In developing his empiricism Hume is primarily concerned with showing that reason alone is insufficient for determining knowledge claims about the world. According to him, all reasoning of cause and effect is a result of the principles of connexion, which conjoin the associated phenomena of bodies by similar resemblance, contiguity and causation, rather some inherent secret power that produces necessary connection. His main contention is that the limits of human understanding about the natural world are constrained by experience, that our knowledge about “matters of fact” is dependent and bound by perceived sensations. Reason that infers matters of fact without experience of their causes leads to obscure and unworkable conclusions. He argues that a priori assumptions of pure reason are superfluous and arbitrary since there is nothing within nature that makes them and their inferences necessarily true. The primary aim of fruitful inquiry, then, is to root matters of fact in experience through a scientific method of experimentation and observation in order to produce a consistency which may yield principles and laws.

Throughout the Enquiry Hume applied a skeptical approach that differed from his predecessors. Instead of characterizing his type of inquiry as skeptical, he preferred to see himself as being philosophically curious, so as to not to fully overextend merit of skeptical thinking. This characterization reflects his motives throughout the Enquiry as being primarily pragmatic and concerned with keeping his philosophy relevant and applicable. As such, Hume utilized skepticism as a means of uncovering the limits of human reasoning by doubting how it is we arrive at knowledge. He understood the merits of skeptical doubt, but also saw its shortfalls. His aim was to progress understanding and knowledge without giving too much weight to man’s ability to form conclusions based on reason alone.

In Section XII Hume identified two kinds of skepticism, namely antecedent and consequent skepticism, and further distinguishes as each possessing a moderate and extreme form. The skepticism demonstrated by Descartes, which Hume calls extreme antecedent skepticism, subjects all sensations and judgments to universal doubt in order to first derive some a priori, foundational principles. The corollary of this skepticism, according to Hume, is that there is no first principle which is inescapable from doubt. He further contends that, even in the event that a principle was discovered, any conclusions that follow would not be immune to doubt. Furthermore, this extreme form leaves the mind with no firm conviction or direction on any subject. An inherent problem with antecedent skepticism is its use of reason to establish existence, as demonstrated by Descartes I think, therefore I am. This fails Hume’s standards because reason alone can not make existence claims by instantiating “matters of fact” through inference. Matters of fact are derived through by experience alone. Hume praises the moderate form of this antecedent skepticism which seeks to establish first principles by progressing incrementally. This moderate form continually calls into question the employed methods of reasoning by uncovering prejudices and shedding biases and inaccurate opinions in order to preserve impartiality.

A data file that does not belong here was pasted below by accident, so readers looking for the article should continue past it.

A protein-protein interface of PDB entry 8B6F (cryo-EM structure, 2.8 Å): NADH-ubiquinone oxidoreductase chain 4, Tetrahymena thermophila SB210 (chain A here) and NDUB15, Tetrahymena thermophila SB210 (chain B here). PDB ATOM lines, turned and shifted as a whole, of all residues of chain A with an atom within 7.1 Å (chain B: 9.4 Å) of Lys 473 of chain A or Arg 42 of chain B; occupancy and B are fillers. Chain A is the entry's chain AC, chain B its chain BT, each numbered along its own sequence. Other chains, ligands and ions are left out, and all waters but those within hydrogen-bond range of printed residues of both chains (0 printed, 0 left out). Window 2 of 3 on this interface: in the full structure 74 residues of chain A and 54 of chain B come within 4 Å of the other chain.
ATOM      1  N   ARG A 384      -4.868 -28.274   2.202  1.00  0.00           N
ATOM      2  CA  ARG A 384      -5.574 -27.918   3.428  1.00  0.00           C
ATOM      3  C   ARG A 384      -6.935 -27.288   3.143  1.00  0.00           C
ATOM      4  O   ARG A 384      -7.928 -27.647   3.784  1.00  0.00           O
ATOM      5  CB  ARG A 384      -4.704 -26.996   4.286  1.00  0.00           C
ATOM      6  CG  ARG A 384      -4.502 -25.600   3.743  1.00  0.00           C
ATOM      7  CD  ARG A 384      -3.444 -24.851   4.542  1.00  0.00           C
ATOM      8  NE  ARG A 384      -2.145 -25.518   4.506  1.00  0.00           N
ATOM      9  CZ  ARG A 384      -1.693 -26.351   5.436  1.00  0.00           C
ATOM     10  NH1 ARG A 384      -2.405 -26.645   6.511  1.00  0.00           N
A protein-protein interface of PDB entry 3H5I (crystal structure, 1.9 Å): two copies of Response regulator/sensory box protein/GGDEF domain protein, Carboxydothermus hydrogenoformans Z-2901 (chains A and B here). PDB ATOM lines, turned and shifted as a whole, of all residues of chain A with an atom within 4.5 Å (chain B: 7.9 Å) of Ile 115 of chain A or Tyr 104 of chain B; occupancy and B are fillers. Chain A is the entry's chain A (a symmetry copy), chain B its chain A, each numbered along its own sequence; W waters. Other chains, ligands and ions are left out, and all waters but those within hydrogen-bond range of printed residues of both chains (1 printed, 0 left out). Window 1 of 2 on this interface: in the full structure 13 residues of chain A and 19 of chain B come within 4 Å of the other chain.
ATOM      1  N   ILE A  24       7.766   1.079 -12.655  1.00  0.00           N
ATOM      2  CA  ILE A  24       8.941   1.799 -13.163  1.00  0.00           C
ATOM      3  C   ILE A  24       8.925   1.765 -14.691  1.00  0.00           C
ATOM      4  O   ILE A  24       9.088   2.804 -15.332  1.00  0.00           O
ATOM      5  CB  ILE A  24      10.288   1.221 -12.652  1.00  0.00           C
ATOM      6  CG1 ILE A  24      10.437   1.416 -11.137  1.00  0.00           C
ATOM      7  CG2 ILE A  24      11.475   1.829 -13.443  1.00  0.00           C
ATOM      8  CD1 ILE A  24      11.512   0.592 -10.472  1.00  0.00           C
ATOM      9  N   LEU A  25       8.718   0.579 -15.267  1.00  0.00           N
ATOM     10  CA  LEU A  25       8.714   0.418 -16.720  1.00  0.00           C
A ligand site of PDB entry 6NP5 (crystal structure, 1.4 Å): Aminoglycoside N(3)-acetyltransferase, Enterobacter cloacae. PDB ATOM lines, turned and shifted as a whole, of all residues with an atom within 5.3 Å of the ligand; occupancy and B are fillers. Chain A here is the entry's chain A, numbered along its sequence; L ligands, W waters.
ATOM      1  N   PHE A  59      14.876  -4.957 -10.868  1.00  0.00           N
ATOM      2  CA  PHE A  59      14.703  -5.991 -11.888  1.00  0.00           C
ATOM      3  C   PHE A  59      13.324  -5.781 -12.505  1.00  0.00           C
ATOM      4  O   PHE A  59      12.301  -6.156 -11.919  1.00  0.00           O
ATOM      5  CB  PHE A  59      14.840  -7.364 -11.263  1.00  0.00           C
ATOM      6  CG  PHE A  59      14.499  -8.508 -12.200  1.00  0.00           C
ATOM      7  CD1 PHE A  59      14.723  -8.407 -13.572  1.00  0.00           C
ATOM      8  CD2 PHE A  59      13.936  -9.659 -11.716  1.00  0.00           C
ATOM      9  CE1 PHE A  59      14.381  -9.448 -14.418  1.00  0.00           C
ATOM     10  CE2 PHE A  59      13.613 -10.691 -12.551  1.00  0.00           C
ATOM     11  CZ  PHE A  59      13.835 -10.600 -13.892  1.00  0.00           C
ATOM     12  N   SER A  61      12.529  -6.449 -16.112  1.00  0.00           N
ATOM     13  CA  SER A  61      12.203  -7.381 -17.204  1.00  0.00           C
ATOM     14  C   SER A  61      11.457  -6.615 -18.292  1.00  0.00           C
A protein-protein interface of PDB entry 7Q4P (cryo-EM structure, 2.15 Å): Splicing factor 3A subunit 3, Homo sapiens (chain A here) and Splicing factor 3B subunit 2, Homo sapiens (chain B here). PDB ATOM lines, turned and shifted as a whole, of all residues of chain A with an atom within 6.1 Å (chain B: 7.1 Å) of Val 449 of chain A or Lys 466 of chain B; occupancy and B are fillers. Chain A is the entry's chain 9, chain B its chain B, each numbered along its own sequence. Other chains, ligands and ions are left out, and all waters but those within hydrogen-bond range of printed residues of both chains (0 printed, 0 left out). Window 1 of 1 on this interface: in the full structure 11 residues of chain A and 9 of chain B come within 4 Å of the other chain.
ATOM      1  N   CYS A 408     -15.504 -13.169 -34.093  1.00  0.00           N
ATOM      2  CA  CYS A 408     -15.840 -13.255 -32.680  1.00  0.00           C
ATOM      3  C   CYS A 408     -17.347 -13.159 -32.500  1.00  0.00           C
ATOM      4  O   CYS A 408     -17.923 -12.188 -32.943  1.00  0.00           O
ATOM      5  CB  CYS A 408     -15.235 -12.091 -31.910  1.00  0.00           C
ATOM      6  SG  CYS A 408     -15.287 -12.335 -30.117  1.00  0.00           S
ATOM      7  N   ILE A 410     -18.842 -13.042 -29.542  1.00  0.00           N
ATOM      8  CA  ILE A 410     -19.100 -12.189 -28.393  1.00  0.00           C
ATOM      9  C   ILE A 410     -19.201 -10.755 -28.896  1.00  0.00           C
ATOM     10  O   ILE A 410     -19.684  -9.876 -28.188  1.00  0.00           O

Throughout the Enquiry Hume employs consequent skepticism to question customary conclusions and judgments and the ways in which they are ascertained. He argues that perceptions are the primary guide to experiencing an external world and that it is through our perceptions, which by natural instinct yield forceful and lively impressions of the sensible qualities of objects, that we suppose an external reality independent of the mind. In this way we justify our belief in an external world through experience. The problem with this reasoning is that, though we assume the reliability of the perceptions to render accurate representations, perceptions are prone to change with experience and are subject to error. Hume claims that, while experience provides justification for belief in an external world, experience alone cannot allow us to transcend perceptions. This leads Hume to conclude that belief in an external world is ultimately irrational and unjustified.